Afghans are scheduled to head to the polls on October 20 to cast ballots in elections for the lower house of parliament and district councils. The election, originally slated for 2015, is more than three years late, and with less than a month to go, it is beset with crises big and small.
Not one to shy away from eating my own words, I did not think Afghanistan would manage to hold elections this year. Last December, when Afghanistan’s Independent Election Commission (IEC) announced that parliamentary and district council elections on July 7, 2018, I concluded by writing “It would seem impossible for Afghanistan to manage an election as soon as next summer, but further delay pushes the image of even a nascent democracy in the country into the realm of true absurdity.”
Ali Yawar Adili, who has been following the details of the election reform process for the Afghanistan Analysts Network, identified “multiple, serious problems” emerging ahead of the election in an article in early August, having to do with “among other things, insecurity, voter registration, controversies over the two institutions charged with overseeing the vote and… a call by some major political parties to change the election system.”
While campaigns are now underway and Kabul appears intent on seeing the election through, we can’t count the votes before they’re cast. Those “multiple, serious problems” loom large.
Security is a critical issue. The most recent Special Inspector General for Afghanistan Reconstruction (SIGAR) quarterly report (from July) cited NATO’s Resolute Support as tallying 56.3 percent of Afghanistan’s districts as under government control or influence. A full 30 percent of districts, the report stated, were contested territory, meaning they were “controlled by neither the Afghan government nor the insurgency” as of May 15, 2018. In the months since, the war has raged on. In July, Taliban overran two districts in eastern Afghanistan and in August, Afghanistan’s 12th largest city — Ghazni — was the site of heavy fighting. The government regained control, but at a heavy cost.
On October 20, Afghan voters will be able to cast ballots at more than 21,000 polling stations across the country — except in Ghazni (which reportedly won’t be having polls at all). According to news reports, “54,000 members of Afghanistan’s security forces will be responsible for protecting polling centers on election day.”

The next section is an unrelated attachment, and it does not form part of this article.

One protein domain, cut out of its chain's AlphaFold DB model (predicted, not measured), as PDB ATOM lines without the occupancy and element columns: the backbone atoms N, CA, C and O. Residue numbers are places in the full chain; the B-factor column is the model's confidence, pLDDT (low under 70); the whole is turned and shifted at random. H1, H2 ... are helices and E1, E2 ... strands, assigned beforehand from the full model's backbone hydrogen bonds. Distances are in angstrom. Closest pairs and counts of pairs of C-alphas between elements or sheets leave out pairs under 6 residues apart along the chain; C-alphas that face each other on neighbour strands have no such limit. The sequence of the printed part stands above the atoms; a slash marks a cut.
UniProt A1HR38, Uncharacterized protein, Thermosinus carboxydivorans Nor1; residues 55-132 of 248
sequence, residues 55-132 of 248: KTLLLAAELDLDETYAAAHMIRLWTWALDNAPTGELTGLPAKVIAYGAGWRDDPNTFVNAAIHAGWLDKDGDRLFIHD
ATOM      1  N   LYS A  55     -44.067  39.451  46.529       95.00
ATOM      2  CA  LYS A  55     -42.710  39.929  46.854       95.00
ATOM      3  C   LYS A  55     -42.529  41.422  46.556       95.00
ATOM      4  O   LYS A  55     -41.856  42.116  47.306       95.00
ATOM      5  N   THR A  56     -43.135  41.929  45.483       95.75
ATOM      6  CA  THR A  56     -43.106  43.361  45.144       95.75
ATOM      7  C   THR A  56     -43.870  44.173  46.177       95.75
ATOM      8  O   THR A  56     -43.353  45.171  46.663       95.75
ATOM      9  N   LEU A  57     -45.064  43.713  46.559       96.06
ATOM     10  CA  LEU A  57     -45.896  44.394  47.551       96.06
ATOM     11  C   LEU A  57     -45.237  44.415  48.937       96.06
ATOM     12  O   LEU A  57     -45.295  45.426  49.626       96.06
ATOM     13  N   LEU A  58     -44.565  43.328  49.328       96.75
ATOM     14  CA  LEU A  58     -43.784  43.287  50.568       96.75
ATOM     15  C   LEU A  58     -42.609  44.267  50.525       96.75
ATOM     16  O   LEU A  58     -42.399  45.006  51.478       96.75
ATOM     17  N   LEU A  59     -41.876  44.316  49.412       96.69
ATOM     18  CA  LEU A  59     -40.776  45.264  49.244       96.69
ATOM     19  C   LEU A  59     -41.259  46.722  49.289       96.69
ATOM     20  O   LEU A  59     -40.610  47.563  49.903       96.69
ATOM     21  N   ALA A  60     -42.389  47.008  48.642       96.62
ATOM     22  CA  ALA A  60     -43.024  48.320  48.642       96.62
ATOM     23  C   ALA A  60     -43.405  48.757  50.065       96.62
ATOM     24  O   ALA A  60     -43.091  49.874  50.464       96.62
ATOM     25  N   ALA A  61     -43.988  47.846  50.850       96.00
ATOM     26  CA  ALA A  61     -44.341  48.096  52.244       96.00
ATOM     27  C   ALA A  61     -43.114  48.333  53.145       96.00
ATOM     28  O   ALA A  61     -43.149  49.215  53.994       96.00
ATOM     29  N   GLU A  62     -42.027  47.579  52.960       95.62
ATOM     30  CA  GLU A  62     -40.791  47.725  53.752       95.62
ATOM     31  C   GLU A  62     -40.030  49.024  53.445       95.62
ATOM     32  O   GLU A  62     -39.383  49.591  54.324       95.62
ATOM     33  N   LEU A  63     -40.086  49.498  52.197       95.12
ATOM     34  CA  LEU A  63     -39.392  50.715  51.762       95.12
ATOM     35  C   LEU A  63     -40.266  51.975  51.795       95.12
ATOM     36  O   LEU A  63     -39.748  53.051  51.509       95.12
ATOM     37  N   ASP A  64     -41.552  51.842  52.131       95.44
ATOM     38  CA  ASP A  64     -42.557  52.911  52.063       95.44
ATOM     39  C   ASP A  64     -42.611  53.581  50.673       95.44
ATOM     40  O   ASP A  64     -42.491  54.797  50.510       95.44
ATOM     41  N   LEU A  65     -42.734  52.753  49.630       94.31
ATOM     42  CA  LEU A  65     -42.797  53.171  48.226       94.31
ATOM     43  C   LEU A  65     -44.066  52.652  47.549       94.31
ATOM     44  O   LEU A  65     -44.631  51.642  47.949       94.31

Election-day violence isn’t the only security threat. As campaigning kicked off September 28, the spokesman for the country’s Independent Election Commission, Aziz Ibrahimi, said five candidates had been killed in separate attacks: two in Kabul, and one each in eastern Nangarhar, southern Kandahar, and northern Parwan province.
Beyond physical security are questions about the technical security — and transparency — of the election, which will be conducted using a new biometrics system. Reports on Friday noted that of the 22,000 sets of biometric identification systems Afghanistan expects to deploy for the election, only 4,400 have been delivered to the country. While authorities rushing to train poll workers on the machines, the damage may have already been done during the registration process. While Afghanistan has not had a proper census since the 1970s, registration rates compared to estimates of eligible voters yielded significant under-registration in some provinces and suspiciously high rates — like Paktia, where 165 percent of the estimate eligible male voting population registered. If the voter lists are bad now, argued Scott Worden, director of Afghanistan and Central Asia Programs at the U.S. Institute of Peace (USIP), in a late-August article for the Afghanistan Analysts Network, the bigger consequence is six months down the line when Afghanistan is supposed to hold its next presidential election.
In many ways, the parliamentary elections this month are a test run for the presidential elections planned for April 20, 2019.